Review: Sword of Fire (The Justice War #1; Deverry #16) by Katharine Kerr

RATING: 7/10


In the Kingdom of Deverry, bards are highly regarded as the voice of the commoner. When one of the most well-regarded bards is allowed to starve himself in an attempt to force change, the people are on the verge of revolt.

Alyssa and Dovina are two ladies of the court who side with the commoners. They have come up with a plan to retrieve an ancient text that highlights traditional law that would turn current political theory on its head.

As each traverses the Kindgom to fulfill their end of the pact in hopes of enacting new (old) laws that favor a more just judicial system, they find the journey is more than they bargained for. The road is dangerous, and the courts are fraught with corruption. Despite the perilous nature of the voyage, Alyssa and Dovina will do whatever it takes to bring a sense of fairness to Deverry.


The Sword of Fire is a typical political, military fantasy filled to brim with court talk, backstabbing, and alliance-making. I would almost classify a large portion of the book as adventure fantasy, as our two main protagonists each go on a journey to complete their plan to bring change to the unfair justice system of Deverry.

Except, I cannot go so far as to say the story is full of adventure. The Sword of Fire is a decent story, well-written and intriguing at times but underwhelming at others. The book starts out quite promising, as Alyssa and Dovina are heart-broken over the loss of their friend, who also happens to be a popular bard in their town. Dovina approaches her father about the matter – he is their gwerbretian, or governor-type ruler – who tells her there is nothing he can do, as he abides by traditional law on the matter. Alyssa and Dovina hear a rumor about an ancient text that speaks of a different justice system, and they decide to find it and bring it to Dovina’s father in hopes of changing his mind. What could be more “traditional” than an ancient text?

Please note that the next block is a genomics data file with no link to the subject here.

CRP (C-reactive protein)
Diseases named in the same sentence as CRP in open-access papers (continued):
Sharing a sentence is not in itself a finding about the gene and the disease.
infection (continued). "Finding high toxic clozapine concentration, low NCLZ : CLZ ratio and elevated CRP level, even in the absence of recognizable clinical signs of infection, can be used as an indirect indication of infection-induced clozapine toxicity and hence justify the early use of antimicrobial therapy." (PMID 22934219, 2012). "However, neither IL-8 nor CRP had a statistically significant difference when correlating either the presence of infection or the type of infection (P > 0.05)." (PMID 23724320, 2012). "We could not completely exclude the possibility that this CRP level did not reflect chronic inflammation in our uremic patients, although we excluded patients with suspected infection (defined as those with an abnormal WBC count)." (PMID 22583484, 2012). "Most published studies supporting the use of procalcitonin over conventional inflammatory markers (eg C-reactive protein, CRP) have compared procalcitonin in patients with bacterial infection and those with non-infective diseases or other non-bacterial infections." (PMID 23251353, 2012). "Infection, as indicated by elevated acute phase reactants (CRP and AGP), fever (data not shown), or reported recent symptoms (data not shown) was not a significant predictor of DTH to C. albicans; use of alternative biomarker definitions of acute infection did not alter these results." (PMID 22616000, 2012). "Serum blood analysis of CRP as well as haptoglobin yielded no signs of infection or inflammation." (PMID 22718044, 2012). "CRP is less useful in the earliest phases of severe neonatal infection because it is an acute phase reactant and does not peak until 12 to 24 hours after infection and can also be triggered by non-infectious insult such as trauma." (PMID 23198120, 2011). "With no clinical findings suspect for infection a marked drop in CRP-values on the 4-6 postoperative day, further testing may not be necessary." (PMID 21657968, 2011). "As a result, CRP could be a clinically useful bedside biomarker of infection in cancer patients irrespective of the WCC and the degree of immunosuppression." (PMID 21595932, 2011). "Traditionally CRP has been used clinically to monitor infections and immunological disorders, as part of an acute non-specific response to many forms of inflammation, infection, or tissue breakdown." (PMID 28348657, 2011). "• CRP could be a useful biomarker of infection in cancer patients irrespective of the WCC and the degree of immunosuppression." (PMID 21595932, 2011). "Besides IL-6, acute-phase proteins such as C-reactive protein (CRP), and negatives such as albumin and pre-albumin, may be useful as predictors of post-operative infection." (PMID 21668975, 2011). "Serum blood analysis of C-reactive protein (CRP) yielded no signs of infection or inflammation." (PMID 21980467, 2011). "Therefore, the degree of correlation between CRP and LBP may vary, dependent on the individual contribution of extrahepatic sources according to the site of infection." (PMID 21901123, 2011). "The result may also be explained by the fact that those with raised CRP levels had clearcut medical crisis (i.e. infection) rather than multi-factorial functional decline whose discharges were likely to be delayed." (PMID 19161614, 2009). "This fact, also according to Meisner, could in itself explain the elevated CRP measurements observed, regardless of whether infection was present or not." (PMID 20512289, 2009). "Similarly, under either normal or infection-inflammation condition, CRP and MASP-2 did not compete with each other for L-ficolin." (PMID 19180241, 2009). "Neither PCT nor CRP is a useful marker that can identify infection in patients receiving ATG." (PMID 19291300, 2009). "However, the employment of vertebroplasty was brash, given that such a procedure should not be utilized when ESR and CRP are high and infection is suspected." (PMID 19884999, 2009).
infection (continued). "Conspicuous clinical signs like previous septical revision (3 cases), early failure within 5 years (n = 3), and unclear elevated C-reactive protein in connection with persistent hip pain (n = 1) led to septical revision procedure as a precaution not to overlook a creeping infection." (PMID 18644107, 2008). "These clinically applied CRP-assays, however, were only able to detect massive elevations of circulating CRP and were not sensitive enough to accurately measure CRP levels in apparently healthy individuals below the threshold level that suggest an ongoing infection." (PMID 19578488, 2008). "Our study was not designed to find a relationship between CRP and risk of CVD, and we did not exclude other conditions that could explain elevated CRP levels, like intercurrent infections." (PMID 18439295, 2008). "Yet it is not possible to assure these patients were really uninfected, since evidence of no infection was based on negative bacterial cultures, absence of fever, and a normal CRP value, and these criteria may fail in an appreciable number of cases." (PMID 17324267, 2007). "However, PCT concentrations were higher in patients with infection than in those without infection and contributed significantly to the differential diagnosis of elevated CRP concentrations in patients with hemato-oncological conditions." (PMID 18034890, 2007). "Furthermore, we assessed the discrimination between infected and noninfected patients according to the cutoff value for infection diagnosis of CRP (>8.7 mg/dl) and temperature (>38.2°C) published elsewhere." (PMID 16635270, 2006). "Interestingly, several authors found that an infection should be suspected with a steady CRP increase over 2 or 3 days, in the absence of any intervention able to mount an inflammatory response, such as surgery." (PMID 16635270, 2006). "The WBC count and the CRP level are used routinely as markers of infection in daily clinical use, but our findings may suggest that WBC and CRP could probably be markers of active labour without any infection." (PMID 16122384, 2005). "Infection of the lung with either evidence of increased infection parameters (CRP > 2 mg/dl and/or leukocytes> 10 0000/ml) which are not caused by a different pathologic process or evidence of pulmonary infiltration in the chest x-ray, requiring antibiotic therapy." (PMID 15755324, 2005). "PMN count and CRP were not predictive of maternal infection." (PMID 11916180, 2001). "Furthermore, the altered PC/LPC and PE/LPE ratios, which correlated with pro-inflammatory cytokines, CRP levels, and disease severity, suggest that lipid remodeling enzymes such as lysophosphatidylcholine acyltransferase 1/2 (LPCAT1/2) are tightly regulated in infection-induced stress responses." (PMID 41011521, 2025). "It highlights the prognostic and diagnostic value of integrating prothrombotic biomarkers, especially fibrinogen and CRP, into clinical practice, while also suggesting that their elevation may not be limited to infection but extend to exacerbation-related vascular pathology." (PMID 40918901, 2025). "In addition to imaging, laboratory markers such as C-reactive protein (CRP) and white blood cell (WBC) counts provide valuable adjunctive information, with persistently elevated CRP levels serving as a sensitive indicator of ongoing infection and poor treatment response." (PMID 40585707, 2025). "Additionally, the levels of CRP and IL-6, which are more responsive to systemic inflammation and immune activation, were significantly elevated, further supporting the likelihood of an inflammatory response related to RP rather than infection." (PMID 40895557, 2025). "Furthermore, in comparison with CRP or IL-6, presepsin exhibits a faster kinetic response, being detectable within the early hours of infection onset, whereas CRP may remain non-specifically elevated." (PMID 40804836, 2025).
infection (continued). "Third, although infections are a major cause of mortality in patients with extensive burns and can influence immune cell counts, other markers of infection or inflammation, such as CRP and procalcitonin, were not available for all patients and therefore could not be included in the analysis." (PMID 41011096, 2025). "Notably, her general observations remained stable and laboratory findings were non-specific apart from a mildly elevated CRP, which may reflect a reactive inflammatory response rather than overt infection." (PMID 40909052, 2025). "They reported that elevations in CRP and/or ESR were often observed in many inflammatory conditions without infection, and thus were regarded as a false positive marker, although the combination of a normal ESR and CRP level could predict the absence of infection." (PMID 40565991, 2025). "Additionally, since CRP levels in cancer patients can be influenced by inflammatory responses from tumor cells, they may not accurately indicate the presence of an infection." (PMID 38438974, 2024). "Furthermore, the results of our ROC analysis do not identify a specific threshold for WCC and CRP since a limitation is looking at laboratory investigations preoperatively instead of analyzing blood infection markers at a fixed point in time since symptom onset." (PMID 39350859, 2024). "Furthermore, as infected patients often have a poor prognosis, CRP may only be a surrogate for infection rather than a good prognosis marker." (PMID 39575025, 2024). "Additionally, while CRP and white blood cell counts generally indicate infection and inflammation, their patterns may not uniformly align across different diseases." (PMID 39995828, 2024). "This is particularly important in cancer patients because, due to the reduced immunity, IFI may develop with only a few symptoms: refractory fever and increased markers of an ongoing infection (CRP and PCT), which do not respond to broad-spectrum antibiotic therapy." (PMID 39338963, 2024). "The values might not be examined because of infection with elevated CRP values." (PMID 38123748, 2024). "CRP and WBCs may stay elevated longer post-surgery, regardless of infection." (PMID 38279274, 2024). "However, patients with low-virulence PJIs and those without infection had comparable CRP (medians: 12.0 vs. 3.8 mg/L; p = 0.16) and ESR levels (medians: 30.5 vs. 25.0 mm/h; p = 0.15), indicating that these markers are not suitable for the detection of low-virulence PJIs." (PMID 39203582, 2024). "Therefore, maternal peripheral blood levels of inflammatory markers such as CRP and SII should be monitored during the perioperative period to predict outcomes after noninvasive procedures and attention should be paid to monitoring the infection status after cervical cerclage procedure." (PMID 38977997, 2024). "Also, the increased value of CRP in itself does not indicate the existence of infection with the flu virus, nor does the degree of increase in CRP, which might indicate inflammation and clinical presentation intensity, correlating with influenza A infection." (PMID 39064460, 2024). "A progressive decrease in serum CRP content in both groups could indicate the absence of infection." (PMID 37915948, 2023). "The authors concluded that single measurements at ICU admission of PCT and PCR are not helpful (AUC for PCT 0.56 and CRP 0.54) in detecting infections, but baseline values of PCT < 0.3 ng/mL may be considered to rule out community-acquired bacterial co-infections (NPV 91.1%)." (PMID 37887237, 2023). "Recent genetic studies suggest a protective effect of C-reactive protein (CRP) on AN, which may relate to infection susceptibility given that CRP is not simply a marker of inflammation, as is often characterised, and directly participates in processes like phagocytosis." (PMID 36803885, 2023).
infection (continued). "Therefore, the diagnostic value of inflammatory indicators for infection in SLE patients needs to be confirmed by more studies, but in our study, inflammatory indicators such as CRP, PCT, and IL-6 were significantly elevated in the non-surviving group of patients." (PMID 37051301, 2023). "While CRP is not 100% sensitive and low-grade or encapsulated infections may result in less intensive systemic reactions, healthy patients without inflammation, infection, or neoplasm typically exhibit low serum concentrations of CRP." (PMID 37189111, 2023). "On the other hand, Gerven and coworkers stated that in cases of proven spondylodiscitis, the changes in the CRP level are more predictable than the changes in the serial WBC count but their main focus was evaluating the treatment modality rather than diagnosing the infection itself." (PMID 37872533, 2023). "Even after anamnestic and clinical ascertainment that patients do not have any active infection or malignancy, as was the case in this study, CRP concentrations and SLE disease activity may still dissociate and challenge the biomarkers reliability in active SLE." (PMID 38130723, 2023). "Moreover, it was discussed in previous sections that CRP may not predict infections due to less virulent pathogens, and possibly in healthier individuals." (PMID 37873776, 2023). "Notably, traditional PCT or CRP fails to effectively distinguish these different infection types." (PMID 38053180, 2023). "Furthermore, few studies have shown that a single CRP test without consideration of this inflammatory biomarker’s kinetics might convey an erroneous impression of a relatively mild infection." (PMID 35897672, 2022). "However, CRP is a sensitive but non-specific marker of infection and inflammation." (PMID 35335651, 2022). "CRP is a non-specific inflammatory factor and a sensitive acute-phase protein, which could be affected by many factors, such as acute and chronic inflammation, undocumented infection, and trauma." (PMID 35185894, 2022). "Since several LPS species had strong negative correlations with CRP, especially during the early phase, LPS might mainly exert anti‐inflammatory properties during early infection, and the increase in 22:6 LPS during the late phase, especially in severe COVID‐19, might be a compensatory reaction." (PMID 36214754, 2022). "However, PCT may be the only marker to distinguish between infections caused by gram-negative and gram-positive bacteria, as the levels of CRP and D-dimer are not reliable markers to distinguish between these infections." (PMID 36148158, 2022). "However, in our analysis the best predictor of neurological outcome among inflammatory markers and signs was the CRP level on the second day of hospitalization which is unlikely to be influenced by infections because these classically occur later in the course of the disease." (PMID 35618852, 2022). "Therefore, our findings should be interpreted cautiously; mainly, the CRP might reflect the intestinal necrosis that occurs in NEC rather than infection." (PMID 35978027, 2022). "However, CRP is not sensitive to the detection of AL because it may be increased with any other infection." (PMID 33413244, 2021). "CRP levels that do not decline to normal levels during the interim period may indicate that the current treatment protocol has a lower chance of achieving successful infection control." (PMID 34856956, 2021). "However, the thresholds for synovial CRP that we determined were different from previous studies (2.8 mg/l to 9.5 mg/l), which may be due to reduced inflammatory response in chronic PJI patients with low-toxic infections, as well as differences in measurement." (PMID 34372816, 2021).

As they begin their separate journeys, they must navigate areas of the Kingdom with which they are unfamiliar – and courts where customs differ. There is a lot of intrigue to carry this story for a while. And that it did. As I read and continued to read, I hung on to that hope until about 2/3 of the way through the book when I realized not much was really happening. Where are the ebbs and flows that keep a story interesting? As I continued to wait for a climax, I came to the conclusion that none was coming. The book started at one point on the scale and never crescendoed. I expected it to evolve into something more, but it never did. It just plateaued. The whole book felt like a prologue to me, which I conjure that is what the author was going for – to use this book to set up the rest of the trilogy.

Overall, I liked this book. The story was interesting, I was invested in the characters, and setting appealed to me. I just wish there was more to it, in the end. I did not know until researching to write this review that is a piece of a bigger world of Deverry novels. I would definitely like to return to this universe to see what else it has in store.

I recommend The Sword of Fire to those who are interesting in slow-building military fantasy.

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